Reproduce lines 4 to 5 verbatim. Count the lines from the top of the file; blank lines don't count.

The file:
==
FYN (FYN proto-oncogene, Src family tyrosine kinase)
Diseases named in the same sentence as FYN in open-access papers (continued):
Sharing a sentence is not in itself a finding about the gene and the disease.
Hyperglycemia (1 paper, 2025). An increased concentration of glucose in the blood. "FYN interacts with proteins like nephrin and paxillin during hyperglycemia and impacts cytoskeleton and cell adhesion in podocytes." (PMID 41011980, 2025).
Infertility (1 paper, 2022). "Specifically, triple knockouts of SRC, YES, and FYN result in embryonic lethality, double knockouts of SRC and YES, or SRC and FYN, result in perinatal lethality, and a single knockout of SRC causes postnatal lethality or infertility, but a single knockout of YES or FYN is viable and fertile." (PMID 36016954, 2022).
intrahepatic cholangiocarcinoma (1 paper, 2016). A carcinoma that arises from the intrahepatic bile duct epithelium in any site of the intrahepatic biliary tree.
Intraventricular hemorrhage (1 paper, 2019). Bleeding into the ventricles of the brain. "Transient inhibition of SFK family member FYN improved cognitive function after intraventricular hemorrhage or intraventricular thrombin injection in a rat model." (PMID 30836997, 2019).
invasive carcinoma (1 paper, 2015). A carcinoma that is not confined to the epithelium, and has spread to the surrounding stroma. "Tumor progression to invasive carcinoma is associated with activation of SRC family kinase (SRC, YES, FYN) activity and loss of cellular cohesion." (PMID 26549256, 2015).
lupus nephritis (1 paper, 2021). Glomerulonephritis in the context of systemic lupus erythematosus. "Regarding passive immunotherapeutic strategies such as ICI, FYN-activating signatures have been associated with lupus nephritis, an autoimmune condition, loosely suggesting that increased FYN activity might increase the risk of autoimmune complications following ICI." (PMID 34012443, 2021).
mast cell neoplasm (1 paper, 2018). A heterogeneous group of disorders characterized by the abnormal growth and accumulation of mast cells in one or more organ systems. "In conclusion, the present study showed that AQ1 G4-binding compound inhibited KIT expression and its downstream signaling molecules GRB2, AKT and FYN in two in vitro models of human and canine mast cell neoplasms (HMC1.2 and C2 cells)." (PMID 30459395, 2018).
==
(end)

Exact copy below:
Hyperglycemia (1 paper, 2025). An increased concentration of glucose in the blood. "FYN interacts with proteins like nephrin and paxillin during hyperglycemia and impacts cytoskeleton and cell adhesion in podocytes." (PMID 41011980, 2025).
Infertility (1 paper, 2022). "Specifically, triple knockouts of SRC, YES, and FYN result in embryonic lethality, double knockouts of SRC and YES, or SRC and FYN, result in perinatal lethality, and a single knockout of SRC causes postnatal lethality or infertility, but a single knockout of YES or FYN is viable and fertile." (PMID 36016954, 2022).